The frequency of the Sun

Hans Cousto was the first to calculate the frequency of the sun (1981), which has to be theoretical since we are not able to measure the orbiting speed of the sun from our position in the universe.

As he wrote in his book, The Cosmic Octave, he got the clue in his study of Johannes Keples works. Cousto was looking at the log-log graph of the solar system displayed below.

log-log graph solar system
The straight line represents a function existent between orbit, orbital speed, and mean distance from the sun. Kepler formulated this function in his third law of planetary motion, which states that the ratio of the square of the revolution period to the cube of the major orbital axis’s, is the same for all planets.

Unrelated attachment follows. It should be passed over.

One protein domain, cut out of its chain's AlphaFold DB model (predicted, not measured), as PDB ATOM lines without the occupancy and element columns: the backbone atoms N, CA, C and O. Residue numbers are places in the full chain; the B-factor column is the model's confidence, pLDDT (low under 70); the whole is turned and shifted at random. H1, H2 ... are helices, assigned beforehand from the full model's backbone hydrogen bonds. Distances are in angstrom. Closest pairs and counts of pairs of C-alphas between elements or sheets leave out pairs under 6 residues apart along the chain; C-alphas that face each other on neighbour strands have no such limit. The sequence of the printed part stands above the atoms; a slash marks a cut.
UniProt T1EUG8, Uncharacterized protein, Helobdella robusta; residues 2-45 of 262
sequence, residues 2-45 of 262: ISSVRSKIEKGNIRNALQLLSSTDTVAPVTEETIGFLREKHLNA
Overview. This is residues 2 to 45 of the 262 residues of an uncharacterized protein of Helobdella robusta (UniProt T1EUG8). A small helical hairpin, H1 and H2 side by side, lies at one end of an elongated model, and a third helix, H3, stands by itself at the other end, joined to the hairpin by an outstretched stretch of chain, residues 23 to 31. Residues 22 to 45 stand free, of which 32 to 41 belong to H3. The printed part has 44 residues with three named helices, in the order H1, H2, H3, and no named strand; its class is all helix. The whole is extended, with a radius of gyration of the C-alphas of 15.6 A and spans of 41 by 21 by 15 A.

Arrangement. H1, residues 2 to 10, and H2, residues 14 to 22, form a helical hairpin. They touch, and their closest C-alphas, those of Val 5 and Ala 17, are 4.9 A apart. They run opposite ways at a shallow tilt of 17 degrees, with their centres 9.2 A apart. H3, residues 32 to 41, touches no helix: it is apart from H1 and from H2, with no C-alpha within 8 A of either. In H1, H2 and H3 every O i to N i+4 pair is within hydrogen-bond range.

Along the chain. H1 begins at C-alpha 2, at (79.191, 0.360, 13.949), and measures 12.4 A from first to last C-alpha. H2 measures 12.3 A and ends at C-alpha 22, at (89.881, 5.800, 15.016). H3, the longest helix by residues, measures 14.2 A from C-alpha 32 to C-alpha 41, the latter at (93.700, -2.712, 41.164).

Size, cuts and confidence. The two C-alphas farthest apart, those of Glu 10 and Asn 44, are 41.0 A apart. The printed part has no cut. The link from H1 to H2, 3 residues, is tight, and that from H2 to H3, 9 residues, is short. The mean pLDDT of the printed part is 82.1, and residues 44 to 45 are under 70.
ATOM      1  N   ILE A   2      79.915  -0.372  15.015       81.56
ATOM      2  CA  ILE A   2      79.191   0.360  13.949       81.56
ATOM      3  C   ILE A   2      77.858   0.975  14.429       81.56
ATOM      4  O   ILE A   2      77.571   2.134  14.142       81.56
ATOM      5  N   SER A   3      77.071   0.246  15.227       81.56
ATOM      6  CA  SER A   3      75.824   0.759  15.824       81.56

It was the origin of this straight line, that made Cousto think, that this kind of order does not only apply to the solar system, but to any similar systems, so where would the limit be if a similar situation were depicted in such a graph?

The limit in orbital speed should be the speed of light, so the calculation would be to find how long it would take a “planet” to move a speed of light to orbit the sun, and how great its mean distance to the sun would be.

 Cousto’s calculation is displayed in the appendix, and I do not have skills to question the calculations, that is based on Einstein's general theory of relativity, so I just quote his findings regarding the frequency of the sun:

Orbital speed = speed of light.
Mean distance to the sun: 1,476,625 km. (The distance to the theoretical planet to the centre of the sun, would correspond exactly to the gravitational length of the sun).
Period of revolution around the sun: 0.030 95 sec.

Frequency of the period of revolution: 32 312 Hz.

Edited by Thomas Hightower.

Main page.